Foods Hijacked by Ethanol: It's Not Just Corn

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Starchy cassava roots are the latest crop to be used for renewable energy—and consumers are facing steeper prices

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It's bad enough that corn is grown for ethanol, but cassava? Many populations depend on cassava for food.

According to today's New York Times, cassava is the new "go to" crop to burn for fuel. Doing this, of course, makes cassava more expensive than what people can afford:

It can be tricky predicting how new demand from the biofuel sector will affect the supply and price of food. Sometimes, as with corn or cassava, direct competition between purchasers drives up the prices of biofuel ingredients. In other instances, shortages and price inflation occur because farmers who formerly grew crops like vegetables for consumption plant different crops that can be used for fuel.

The Times graph of the increase in use of food for biofuel is sobering:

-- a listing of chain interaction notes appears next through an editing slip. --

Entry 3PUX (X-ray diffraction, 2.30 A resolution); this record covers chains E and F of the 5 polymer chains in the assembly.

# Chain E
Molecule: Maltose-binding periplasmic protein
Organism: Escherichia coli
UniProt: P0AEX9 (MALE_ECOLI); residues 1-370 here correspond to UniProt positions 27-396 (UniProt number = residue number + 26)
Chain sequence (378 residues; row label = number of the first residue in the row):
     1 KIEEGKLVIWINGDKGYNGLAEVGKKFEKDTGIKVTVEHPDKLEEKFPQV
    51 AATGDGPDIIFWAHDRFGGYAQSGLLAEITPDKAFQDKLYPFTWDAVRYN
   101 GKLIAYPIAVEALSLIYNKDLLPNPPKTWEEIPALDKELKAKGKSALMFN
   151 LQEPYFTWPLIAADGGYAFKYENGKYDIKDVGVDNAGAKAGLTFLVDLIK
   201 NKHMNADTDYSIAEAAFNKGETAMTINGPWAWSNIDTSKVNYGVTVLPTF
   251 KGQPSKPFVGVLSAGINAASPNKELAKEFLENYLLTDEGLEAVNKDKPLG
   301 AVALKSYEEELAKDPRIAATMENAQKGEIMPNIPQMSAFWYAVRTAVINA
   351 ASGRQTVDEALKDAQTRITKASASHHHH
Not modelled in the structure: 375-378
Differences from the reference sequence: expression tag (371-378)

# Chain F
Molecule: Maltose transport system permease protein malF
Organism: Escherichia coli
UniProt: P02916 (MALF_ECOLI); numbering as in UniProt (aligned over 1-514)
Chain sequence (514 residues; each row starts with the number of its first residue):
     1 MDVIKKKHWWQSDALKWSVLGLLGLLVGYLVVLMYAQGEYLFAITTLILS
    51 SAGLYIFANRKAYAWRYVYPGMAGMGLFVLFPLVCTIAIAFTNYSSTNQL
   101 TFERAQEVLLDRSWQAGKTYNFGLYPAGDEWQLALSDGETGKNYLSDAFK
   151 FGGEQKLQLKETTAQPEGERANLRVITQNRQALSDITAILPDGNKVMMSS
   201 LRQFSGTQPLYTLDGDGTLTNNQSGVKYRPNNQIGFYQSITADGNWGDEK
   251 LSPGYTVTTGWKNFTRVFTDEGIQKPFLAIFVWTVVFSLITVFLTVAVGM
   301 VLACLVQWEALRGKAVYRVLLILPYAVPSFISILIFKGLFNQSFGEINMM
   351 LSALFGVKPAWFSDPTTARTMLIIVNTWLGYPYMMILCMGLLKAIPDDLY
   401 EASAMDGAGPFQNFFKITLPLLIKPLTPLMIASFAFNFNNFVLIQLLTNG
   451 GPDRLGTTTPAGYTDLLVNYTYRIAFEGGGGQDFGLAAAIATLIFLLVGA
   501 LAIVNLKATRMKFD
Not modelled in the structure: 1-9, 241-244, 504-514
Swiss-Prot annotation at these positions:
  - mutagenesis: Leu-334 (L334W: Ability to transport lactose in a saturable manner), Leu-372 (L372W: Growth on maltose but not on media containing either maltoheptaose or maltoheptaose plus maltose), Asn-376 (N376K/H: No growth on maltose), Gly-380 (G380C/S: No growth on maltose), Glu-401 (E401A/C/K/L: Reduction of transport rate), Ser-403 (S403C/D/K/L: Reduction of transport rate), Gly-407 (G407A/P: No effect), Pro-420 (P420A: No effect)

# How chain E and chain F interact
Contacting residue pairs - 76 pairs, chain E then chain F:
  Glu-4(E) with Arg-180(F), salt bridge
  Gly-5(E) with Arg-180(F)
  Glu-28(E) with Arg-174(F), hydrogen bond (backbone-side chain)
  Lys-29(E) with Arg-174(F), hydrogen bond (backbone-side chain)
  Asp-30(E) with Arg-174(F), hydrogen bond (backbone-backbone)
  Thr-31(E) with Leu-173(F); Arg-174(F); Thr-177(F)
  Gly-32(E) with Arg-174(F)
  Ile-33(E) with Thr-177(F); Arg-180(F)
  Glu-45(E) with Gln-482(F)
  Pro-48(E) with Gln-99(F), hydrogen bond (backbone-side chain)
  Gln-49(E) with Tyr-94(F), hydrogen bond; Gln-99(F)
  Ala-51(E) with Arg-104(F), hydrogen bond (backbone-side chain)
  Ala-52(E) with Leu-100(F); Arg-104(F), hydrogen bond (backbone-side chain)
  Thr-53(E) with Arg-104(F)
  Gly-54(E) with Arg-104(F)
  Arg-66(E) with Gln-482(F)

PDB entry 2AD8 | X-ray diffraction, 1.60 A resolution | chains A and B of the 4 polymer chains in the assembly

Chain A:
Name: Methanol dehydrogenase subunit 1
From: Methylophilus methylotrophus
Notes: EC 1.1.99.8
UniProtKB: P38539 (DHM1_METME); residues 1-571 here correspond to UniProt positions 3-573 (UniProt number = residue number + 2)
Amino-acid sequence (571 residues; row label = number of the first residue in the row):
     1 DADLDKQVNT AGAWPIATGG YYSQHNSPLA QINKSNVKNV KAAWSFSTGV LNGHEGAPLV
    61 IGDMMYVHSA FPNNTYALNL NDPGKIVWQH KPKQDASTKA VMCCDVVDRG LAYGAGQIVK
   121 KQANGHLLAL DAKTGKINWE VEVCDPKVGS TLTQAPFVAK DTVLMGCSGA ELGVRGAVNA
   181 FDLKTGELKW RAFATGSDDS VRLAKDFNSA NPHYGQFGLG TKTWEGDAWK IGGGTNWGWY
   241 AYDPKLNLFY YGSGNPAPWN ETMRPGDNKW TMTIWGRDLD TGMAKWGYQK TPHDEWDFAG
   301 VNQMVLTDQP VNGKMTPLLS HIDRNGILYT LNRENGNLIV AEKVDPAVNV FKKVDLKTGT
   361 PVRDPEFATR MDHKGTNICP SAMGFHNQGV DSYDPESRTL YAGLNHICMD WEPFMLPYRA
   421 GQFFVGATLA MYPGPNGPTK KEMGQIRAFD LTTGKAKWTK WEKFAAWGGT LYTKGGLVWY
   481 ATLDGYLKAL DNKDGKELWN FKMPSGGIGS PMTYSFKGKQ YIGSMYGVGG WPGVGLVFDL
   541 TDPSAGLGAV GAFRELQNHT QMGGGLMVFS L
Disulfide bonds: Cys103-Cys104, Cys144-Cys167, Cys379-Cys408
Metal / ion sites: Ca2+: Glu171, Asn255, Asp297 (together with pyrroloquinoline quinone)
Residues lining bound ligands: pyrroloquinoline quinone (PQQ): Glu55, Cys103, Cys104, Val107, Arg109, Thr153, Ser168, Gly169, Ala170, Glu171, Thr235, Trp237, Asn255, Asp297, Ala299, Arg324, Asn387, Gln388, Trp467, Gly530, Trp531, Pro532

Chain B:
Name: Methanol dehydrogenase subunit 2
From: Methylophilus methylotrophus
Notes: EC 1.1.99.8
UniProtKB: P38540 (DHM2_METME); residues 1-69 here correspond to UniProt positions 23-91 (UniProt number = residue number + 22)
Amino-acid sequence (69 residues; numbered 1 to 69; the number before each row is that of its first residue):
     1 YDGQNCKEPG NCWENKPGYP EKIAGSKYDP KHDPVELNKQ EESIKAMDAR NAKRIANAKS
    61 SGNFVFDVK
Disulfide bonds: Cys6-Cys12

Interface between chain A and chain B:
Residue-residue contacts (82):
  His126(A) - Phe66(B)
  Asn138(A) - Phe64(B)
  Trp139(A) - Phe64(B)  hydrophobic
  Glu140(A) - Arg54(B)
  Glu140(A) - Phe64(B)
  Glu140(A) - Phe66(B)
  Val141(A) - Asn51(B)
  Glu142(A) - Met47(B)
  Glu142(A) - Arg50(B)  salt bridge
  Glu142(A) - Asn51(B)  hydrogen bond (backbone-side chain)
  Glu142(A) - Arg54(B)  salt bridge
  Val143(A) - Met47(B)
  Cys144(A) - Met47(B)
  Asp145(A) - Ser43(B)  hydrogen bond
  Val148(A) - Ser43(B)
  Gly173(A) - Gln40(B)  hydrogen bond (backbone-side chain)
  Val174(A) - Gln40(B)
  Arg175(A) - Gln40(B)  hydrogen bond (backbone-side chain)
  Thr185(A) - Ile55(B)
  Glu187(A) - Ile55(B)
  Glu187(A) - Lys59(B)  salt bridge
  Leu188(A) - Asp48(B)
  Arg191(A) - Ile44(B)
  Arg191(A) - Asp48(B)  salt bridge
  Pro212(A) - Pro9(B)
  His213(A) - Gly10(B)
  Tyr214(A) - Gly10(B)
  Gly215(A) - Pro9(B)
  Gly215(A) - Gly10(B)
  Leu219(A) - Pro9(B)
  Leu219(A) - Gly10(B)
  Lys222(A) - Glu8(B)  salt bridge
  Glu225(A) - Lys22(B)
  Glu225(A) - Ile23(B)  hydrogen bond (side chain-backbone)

The rise in food prices has stopped temporarily, but prices are still an astonishing 37 percent higher than a year ago, according to the Food and Agriculture Organization

None of this makes sense to me. We need a sensible food policy and a sensible energy policy.



This post also appears on Food Politics.
Image: Jorge Silva/Reuters

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Marion Nestle is a professor in the Department of Nutrition, Food Studies, and Public Health at New York University. She is the author of Food Politics, Safe Food, What to Eat, and Pet Food Politics. More

Nestle also holds appointments as Professor of Sociology at NYU and Visiting Professor of Nutritional Sciences at Cornell. She is the author of three prize-winning books: Food Politics: How the Food Industry Influences Nutrition and Health (revised edition, 2007), Safe Food: The Politics of Food Safety (2003), and What to Eat (2006). Her most recent book is Feed Your Pet Right: The Authoritative Guide to Feeding Your Dog and Cat. She writes the Food Matters column for The San Francisco Chronicle and blogs almost daily at Food Politics.

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